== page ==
The husband of Oregon’s Democratic Gov. Kate Brown rolled up his sleeves to tackle the growing mess at national forest bathrooms in the state caused by the federal shutdown — and sent President Donald Trump the bill.
Dan Little hit the loos overflowing with trash Friday at the Sno-Park at Mt. Hood National Forest.
His wife posted before-and-after photos of a bathroom floor covered with garbage — then cleaned. Little also posed with bags of removed trash — and typed up a bill for his services labeled “U.S. Forest Service Trash Removal” for “President Trump” — at the extremely reasonable rate of $28.
The governor was delighted. “This is just one of the many reasons I love my husband,” she tweeted.
This is just one of the many reasons I love my husband, Dan. He visited Mt. Hood National Forest Sno-Park, and like many national parks across the country, found it a mess due to the partial government shutdown. He cleaned the bathrooms—and sent the bill to President Trump. pic.twitter.com/GvGSZAkoSQ— Governor Kate Brown (@OregonGovBrown) January 11, 2019
Little is a retired data expert for the U.S. Forest Service. He left the job in 2015 after his wife became governor.
National parks and forests are usually closed during government shutdowns to protect them. But during this shutdown — the longest in U.S. history — parks generally have been ordered to remain open even though skeleton staffs at best are policing the areas. The federal open spaces have consequently been overwhelmed by trash, vandalism, human feces and destructive off-roading. Some of the iconic trees of Joshua Tree National Park in California have been cut down by off-roaders to open up the wilderness to their vehicles, triggering outrage among park fans and environmentalists.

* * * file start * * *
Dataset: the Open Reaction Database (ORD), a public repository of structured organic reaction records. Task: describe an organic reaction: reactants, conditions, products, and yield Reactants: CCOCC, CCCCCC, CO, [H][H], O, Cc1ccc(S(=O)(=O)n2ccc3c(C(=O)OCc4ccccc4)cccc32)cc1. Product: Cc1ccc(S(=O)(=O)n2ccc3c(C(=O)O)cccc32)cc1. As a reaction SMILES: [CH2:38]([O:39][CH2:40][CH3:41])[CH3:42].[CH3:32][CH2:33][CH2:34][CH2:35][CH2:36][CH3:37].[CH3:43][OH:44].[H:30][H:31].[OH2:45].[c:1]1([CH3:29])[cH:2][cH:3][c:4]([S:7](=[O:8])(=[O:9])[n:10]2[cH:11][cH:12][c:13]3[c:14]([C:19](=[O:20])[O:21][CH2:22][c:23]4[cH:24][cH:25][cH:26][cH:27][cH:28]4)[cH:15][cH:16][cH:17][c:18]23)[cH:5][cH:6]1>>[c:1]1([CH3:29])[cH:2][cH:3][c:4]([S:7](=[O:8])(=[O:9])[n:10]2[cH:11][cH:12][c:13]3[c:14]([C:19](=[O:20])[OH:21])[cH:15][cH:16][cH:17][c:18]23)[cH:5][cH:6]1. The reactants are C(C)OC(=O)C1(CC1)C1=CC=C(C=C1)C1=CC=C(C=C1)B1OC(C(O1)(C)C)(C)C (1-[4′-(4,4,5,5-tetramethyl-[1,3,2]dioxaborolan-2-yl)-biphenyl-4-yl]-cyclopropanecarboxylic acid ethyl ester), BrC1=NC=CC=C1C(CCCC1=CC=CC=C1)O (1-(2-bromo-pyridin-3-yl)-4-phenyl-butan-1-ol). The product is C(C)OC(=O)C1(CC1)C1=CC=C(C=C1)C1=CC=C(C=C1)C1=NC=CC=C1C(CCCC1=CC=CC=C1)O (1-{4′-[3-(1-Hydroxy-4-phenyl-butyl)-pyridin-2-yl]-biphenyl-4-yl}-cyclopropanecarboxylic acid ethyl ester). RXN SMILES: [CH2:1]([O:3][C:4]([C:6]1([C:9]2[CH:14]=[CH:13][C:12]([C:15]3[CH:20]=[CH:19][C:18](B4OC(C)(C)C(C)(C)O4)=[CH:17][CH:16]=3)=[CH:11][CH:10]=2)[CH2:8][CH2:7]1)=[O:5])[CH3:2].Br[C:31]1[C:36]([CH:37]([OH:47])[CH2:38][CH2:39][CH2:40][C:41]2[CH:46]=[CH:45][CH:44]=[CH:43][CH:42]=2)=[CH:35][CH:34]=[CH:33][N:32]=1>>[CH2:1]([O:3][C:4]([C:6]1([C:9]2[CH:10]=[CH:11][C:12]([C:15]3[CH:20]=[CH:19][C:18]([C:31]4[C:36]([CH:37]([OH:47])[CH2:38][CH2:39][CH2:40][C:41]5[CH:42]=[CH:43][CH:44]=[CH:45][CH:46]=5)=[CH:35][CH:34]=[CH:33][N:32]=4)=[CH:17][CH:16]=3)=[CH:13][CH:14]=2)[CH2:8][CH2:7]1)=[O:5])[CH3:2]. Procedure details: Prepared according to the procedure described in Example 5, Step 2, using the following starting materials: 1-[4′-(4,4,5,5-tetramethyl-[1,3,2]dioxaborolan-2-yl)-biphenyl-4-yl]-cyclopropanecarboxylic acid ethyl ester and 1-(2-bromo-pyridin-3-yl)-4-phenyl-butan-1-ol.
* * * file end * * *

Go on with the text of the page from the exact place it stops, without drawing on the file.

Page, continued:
So everybody keep in mind that 1) there are 417 National Park sites 2) 95% of the excrement will not be cleaned up 3) 5% will be cleaned up with a shovel and a bucket and 4) right now Forest Service gates are being ripped out of the ground and trees are being cut over for fun.— AltForrestService (@AltForestServ) January 1, 2019
Some federal workers are now being called back — with pay — to help supervise hunts on public land.
“It is simply impossible to steward these shared American treasures properly, leaving thousands of lands and waters accessible to the public with no staff on site, even for an emergency,” the groups wrote in a letter. “The adverse impacts upon our nation’s cherished lands and waters could take years to recover.”
The Trump administration has continued to safeguard drilling and mining access to public lands during the shutdown. The federal Bureau of Land Management has accepted and published 22 new drilling permit applications in Alaska, North Dakota, New Mexico and Oklahoma since the start of the shutdown, The Washington Post reported.
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